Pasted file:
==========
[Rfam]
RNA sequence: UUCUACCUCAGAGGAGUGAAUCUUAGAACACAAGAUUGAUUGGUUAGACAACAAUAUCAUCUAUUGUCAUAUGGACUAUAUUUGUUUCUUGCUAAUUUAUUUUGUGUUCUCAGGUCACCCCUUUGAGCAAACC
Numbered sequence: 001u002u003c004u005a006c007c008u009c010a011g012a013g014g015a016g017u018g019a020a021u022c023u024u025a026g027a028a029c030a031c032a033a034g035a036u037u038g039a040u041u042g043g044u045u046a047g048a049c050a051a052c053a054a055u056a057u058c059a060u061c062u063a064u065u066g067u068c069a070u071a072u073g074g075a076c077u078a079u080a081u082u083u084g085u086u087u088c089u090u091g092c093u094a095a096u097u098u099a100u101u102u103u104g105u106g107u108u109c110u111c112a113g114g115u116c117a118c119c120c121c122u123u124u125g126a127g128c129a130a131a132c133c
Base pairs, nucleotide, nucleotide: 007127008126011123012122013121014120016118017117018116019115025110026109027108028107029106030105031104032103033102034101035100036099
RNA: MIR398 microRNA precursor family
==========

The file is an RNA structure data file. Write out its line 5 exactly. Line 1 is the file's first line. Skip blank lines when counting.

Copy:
RNA: MIR398 microRNA precursor family